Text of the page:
The Connector made a “big” announcement about the Business Express program today– that all carriers are now selling in the exchange. But a little context is needed before we throw a party. In a September 2010 paper, I addressed the limited benefit of the Business Express program in the Connector.
…Business Express (BE) also suffers from design limitations and does little to address the underlying reasons behind premium increases. It does reduce the monthly fee that small employers typically pay to third-party administrators from $35 per subscriber to $10 per subscriber, saving employers roughly $300 per employee per year. However, this reduced fee is not unique to the Connector. The Massachusetts Business Association contends that it offers a similarly low-priced plan.
The truth is that the Connector’s Business Express program does little to add value for small businesses. A small administrative fee savings may be nice, but the program design will not bend the cost curve. In that same paper I outline the many instances where the Connector has moved to limit choice and competition in the exchange, not expand it.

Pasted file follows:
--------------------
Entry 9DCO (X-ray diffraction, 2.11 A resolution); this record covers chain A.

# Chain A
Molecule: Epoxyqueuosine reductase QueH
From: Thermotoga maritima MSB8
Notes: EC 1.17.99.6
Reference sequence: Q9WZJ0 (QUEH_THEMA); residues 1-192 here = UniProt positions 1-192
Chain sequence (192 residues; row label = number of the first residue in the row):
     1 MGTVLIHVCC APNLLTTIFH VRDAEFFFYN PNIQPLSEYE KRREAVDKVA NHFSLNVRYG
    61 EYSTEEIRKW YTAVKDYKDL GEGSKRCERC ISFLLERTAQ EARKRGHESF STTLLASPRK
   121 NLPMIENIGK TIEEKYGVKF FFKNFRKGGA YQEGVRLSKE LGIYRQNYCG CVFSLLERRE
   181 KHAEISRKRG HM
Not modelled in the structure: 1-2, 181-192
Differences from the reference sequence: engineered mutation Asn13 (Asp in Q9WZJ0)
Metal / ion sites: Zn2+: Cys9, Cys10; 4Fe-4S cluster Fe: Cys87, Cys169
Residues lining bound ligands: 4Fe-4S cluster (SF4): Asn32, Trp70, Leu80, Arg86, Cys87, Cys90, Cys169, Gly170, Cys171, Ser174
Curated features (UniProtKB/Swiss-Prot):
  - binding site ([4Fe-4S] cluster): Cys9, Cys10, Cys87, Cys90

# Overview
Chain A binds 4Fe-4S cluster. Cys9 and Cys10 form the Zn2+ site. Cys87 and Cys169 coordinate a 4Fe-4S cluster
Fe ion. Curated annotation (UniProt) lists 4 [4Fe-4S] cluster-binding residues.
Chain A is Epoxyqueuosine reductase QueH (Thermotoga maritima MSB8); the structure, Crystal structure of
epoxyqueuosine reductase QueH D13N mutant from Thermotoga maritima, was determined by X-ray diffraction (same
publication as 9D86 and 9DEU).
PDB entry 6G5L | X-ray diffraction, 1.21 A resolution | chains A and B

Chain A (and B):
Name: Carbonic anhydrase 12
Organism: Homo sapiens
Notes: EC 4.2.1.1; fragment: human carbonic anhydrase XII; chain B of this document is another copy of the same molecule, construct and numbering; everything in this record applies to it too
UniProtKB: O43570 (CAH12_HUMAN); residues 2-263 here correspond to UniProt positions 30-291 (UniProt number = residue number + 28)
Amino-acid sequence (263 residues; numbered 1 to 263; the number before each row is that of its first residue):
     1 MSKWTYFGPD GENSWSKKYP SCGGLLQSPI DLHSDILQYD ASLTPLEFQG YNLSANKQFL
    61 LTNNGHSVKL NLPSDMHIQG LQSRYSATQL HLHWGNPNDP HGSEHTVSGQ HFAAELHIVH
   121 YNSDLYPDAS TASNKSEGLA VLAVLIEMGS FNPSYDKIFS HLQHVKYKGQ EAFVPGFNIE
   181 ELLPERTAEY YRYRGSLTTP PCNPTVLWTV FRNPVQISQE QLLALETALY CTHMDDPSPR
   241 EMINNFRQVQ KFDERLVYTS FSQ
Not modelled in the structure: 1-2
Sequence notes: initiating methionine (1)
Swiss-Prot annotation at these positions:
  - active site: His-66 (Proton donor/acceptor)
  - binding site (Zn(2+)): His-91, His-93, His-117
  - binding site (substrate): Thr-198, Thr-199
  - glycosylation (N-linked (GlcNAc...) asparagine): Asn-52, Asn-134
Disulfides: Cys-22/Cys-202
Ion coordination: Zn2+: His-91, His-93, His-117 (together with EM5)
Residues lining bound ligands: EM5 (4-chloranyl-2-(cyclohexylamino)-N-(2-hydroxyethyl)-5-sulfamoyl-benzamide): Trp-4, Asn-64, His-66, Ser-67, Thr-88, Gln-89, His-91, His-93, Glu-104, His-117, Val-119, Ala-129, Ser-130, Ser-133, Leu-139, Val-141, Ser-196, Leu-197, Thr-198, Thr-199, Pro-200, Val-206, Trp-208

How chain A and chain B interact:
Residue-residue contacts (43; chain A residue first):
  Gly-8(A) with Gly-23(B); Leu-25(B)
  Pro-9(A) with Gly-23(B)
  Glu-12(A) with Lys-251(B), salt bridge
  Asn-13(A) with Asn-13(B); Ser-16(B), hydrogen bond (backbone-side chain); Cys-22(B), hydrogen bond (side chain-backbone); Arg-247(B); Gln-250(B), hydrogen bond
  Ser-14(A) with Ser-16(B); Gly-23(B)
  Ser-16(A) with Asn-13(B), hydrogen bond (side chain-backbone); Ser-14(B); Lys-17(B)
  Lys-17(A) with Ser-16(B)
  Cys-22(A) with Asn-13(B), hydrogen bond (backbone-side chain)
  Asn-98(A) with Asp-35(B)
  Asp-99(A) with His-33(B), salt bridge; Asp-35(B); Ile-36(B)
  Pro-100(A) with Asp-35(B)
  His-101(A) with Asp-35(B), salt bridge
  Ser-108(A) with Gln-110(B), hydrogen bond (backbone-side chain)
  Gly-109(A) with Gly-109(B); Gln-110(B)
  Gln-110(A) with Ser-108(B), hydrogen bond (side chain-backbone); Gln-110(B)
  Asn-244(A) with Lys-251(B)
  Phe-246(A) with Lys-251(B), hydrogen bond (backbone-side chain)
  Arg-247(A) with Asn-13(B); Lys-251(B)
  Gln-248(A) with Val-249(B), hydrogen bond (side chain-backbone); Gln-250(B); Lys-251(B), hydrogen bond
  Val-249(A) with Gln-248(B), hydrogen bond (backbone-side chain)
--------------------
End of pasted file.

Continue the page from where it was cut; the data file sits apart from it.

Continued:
In the future, the more powerful incentive for small companies to join the Connector may be the state tax credits that are on the table (and future ones under the federal ACA). The fact that the Connector is the exclusive distribution channel of these tax credits should concern any person that believes that market forces can help to control costs. (We live with the lack of true market forces in our current health care system. When is the last time you called a doctor to ask for a quote before a visit?) When a quasi-public agency with regulatory power is given an exclusive benefit, we all should think long and hard about its impact on the aggregate insurance sector. Would you like this Cadillac insurance plan or that Cadillac insurance plan?